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CHAPTER 10 IDS, KEYS, AND NUMBERING
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key('programs', xs:dateTime('2001-07-05T19:30:00')) will return all the programs that start at 19:30 on 5 July 2001, but key('programs', '2001-07-05T19:30:00') will return nothing. The fact that the types have to match is particularly relevant if you pass a node as the second argument of the key() function. In this case, the untyped value of the node is implicitly cast to a string, and thus you will only get back values if the key value is a string as well. So key('programs', Start) (which would otherwise give you all the programs that started at the same time as this one) won t give you anything either. You need to explicitly cast the value of the <Start> element, as in the following: key('programs', xs:dateTime(Start))
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If a key value is anything other than a string, remember to cast the second argument of the key() Tip
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function to the relevant type.
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As you ll remember from 4, when we looked at comparing strings, and from the last chapter, when we looked at sorting, there s no fixed way of comparing two strings: for example, you might want to compare them in a case-insensitive way or based on a particular language. If you need to, you can specify the collation used for comparing strings used as key values using the collation attribute on <xsl:key>.
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Summary You can specify the key value used to index an element either with the use attribute (which contains an XPath expression) or with the sequence constructor content of the <xsl:key> element. The types of key values are significant. The collation used to compare key values that are strings is specified with the collation attribute.
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Multiple Key Values
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Keys are not bound by the limitation on IDs that states there can only be one element with a particular identifier. The same key value can be used to access multiple elements. This is particularly useful when you want to look at reverse relationships (such as those used by the idref() function), from an element to all the elements that refer to it. For example, you could set up a key that would allow you to find all the programs that belong to a particular series. The elements that you want to retrieve are <Program> elements, so the match pattern needs to match them, and the key values that they need to be indexed by are the values of their <Series> elements. The key definition looks like this: <xsl:key name="programsBySeries" match="Program" use="Series" />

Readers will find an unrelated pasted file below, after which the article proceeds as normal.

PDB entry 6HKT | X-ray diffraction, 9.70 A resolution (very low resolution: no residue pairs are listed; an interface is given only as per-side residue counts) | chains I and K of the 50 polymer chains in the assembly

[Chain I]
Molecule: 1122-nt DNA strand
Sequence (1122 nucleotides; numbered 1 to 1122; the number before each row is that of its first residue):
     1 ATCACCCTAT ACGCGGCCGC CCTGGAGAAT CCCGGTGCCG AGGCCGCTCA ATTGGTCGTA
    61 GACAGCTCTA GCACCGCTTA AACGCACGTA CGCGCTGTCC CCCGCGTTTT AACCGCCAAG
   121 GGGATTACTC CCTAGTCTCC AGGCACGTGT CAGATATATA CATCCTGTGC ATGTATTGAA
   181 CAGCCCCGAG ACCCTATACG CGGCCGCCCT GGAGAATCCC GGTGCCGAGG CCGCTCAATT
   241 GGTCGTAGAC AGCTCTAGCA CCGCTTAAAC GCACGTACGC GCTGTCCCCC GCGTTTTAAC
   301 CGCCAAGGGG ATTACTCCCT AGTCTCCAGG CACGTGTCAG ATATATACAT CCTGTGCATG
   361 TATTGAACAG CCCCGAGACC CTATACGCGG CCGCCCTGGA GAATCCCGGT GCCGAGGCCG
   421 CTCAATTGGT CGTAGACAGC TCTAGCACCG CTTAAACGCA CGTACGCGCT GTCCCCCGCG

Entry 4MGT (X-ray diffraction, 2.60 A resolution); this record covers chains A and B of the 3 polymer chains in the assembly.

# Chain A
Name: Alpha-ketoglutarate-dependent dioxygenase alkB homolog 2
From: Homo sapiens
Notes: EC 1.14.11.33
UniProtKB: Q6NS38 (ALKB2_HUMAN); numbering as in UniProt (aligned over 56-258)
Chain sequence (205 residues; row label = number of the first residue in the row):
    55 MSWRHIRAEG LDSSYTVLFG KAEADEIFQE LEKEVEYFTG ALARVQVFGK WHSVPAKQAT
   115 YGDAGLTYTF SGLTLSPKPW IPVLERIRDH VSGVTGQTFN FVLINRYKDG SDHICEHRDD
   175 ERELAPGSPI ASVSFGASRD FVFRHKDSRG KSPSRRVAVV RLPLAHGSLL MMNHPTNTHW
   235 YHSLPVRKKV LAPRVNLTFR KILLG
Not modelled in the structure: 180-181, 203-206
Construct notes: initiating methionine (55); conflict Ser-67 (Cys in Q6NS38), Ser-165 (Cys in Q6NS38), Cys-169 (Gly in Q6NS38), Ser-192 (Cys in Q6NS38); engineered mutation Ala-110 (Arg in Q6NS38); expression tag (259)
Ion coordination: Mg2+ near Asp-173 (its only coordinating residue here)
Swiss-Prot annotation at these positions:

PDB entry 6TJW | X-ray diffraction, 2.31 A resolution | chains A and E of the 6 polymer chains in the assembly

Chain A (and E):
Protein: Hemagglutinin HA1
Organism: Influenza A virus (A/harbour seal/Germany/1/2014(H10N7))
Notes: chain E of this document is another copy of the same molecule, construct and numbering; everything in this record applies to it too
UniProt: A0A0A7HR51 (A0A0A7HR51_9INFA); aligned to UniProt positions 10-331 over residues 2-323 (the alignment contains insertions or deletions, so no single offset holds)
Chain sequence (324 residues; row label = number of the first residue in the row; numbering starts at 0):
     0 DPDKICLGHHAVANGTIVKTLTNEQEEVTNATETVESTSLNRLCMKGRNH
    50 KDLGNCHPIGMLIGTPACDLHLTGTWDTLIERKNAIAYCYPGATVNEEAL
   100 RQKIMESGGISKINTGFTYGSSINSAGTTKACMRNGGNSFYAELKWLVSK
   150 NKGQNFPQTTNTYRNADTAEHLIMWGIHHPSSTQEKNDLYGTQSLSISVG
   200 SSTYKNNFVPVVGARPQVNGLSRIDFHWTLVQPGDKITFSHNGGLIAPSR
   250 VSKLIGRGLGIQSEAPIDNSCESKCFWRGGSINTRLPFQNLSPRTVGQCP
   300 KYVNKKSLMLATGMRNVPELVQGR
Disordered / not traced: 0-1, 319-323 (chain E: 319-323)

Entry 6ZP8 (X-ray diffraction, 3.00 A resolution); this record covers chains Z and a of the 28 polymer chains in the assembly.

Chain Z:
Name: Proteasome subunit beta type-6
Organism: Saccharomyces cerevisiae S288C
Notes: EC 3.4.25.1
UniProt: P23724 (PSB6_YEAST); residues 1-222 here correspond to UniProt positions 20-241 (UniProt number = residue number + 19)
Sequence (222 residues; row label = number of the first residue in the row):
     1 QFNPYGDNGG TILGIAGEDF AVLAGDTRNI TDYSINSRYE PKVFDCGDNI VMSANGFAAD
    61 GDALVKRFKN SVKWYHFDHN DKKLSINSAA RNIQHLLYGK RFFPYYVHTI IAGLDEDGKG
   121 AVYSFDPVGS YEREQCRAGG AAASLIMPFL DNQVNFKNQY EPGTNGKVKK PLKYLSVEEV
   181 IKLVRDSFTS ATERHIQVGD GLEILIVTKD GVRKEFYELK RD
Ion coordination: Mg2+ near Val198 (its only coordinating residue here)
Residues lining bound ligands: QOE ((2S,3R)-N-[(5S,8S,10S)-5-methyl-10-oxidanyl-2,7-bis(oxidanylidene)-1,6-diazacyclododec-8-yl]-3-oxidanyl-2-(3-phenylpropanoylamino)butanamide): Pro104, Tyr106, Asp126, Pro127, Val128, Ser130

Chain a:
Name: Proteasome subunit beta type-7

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CHAPTER 10 IDS, KEYS, AND NUMBERING
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It doesn t matter that several programs belong to the same series all of them are returned by the call to the key() function. For example, the following returns all <Program> elements that are part of the EastEnders series: key('programsBySeries', 'EastEnders')
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Note When you use the key() function, the second argument must match the key value exactly. There s no way to retrieve all the Star Trek episodes (those programs whose series starts with 'StarTrek') using this key, for example, because the programs are indexed by the entirety of their series name.
What s more, while usually the key value is a single item, you can also use an expression that evaluates to a sequence. If you do, then the indexed node can be retrieved using the value of any of the items in the sequence, essentially giving the element multiple identifiers. This is particularly useful when you want to access the same element in many different ways. For example, to enable us to retrieve all the <Program> elements that star a particular actor, we could set up a key that again matches <Program> elements but this time using the <Name> child of the <Actor> child of the <CastMember> child of the <CastList> element, as follows: <xsl:key name="programsByActors" match="Program" use="CastList/CastMember/Actor/Name" /> When it s evaluated from the context of a <Program> element, the path CastList/CastMember/ Actor/Name returns a sequence containing several <Name> elements (one for each actor in the program). The values of these <Name> elements are used to index the <Program> element within the programsByActors key. Whichever actor is named by the call to the key, the <Program> element will be returned by it. For example, given the following cast list as in TVGuide4.xml: <Program> ... <CastList> <CastMember> <Character><Name>Zoe Slater</Name>...</Character> <Actor><Name>Michelle Ryan</Name>...</Actor> </CastMember> <CastMember> <Character><Name>Jamie Mitchell</Name>...</Character> <Actor><Name>Jack Ryder</Name>...</Actor> </CastMember> <CastMember> <Character><Name>Sonia Jackson</Name>...</Character> <Actor><Name>Natalie Cassidy</Name>...</Actor> </CastMember> ... </CastList> ... </Program>
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